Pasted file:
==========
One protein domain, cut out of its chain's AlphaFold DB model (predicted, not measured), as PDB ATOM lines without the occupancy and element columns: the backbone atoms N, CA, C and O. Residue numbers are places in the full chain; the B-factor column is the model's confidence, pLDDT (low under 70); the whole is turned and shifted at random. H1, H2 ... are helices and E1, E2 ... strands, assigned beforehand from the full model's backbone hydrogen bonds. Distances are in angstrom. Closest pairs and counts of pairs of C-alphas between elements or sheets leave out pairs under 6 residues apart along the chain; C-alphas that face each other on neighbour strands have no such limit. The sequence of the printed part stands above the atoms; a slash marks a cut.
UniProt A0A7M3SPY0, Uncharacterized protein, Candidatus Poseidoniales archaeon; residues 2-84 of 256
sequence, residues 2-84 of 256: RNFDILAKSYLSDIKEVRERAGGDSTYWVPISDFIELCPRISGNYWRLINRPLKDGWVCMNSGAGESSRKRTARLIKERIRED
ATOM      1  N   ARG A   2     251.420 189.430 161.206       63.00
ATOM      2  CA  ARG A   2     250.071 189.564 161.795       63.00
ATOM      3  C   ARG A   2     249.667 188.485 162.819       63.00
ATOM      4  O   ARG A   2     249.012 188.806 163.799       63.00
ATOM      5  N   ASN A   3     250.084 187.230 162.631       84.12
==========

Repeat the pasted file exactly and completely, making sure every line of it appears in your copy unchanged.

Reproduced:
One protein domain, cut out of its chain's AlphaFold DB model (predicted, not measured), as PDB ATOM lines without the occupancy and element columns: the backbone atoms N, CA, C and O. Residue numbers are places in the full chain; the B-factor column is the model's confidence, pLDDT (low under 70); the whole is turned and shifted at random. H1, H2 ... are helices and E1, E2 ... strands, assigned beforehand from the full model's backbone hydrogen bonds. Distances are in angstrom. Closest pairs and counts of pairs of C-alphas between elements or sheets leave out pairs under 6 residues apart along the chain; C-alphas that face each other on neighbour strands have no such limit. The sequence of the printed part stands above the atoms; a slash marks a cut.
UniProt A0A7M3SPY0, Uncharacterized protein, Candidatus Poseidoniales archaeon; residues 2-84 of 256
sequence, residues 2-84 of 256: RNFDILAKSYLSDIKEVRERAGGDSTYWVPISDFIELCPRISGNYWRLINRPLKDGWVCMNSGAGESSRKRTARLIKERIRED
ATOM      1  N   ARG A   2     251.420 189.430 161.206       63.00
ATOM      2  CA  ARG A   2     250.071 189.564 161.795       63.00
ATOM      3  C   ARG A   2     249.667 188.485 162.819       63.00
ATOM      4  O   ARG A   2     249.012 188.806 163.799       63.00
ATOM      5  N   ASN A   3     250.084 187.230 162.631       84.12